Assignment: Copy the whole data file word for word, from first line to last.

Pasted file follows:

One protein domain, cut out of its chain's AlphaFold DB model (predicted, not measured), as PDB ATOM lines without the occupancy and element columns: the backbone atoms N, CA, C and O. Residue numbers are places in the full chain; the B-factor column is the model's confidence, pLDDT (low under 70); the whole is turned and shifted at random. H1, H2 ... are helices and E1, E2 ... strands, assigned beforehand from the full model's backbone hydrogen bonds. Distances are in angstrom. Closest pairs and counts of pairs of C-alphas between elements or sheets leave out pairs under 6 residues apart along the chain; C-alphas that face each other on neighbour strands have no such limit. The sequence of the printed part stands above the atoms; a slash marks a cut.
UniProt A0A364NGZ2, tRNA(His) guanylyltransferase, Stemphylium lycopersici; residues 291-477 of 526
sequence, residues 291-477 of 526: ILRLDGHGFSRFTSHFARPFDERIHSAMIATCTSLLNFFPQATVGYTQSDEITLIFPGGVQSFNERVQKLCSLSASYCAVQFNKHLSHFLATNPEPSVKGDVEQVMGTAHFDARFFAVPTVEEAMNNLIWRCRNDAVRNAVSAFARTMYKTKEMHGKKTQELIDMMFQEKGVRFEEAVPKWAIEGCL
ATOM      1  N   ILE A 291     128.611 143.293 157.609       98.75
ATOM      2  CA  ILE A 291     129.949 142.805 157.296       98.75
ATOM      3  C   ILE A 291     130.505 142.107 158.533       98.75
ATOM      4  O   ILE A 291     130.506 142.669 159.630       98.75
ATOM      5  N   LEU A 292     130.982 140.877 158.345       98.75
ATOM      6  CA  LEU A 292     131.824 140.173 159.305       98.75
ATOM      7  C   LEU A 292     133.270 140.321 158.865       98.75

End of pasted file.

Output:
One protein domain, cut out of its chain's AlphaFold DB model (predicted, not measured), as PDB ATOM lines without the occupancy and element columns: the backbone atoms N, CA, C and O. Residue numbers are places in the full chain; the B-factor column is the model's confidence, pLDDT (low under 70); the whole is turned and shifted at random. H1, H2 ... are helices and E1, E2 ... strands, assigned beforehand from the full model's backbone hydrogen bonds. Distances are in angstrom. Closest pairs and counts of pairs of C-alphas between elements or sheets leave out pairs under 6 residues apart along the chain; C-alphas that face each other on neighbour strands have no such limit. The sequence of the printed part stands above the atoms; a slash marks a cut.
UniProt A0A364NGZ2, tRNA(His) guanylyltransferase, Stemphylium lycopersici; residues 291-477 of 526
sequence, residues 291-477 of 526: ILRLDGHGFSRFTSHFARPFDERIHSAMIATCTSLLNFFPQATVGYTQSDEITLIFPGGVQSFNERVQKLCSLSASYCAVQFNKHLSHFLATNPEPSVKGDVEQVMGTAHFDARFFAVPTVEEAMNNLIWRCRNDAVRNAVSAFARTMYKTKEMHGKKTQELIDMMFQEKGVRFEEAVPKWAIEGCL
ATOM      1  N   ILE A 291     128.611 143.293 157.609       98.75
ATOM      2  CA  ILE A 291     129.949 142.805 157.296       98.75
ATOM      3  C   ILE A 291     130.505 142.107 158.533       98.75
ATOM      4  O   ILE A 291     130.506 142.669 159.630       98.75
ATOM      5  N   LEU A 292     130.982 140.877 158.345       98.75
ATOM      6  CA  LEU A 292     131.824 140.173 159.305       98.75
ATOM      7  C   LEU A 292     133.270 140.321 158.865       98.75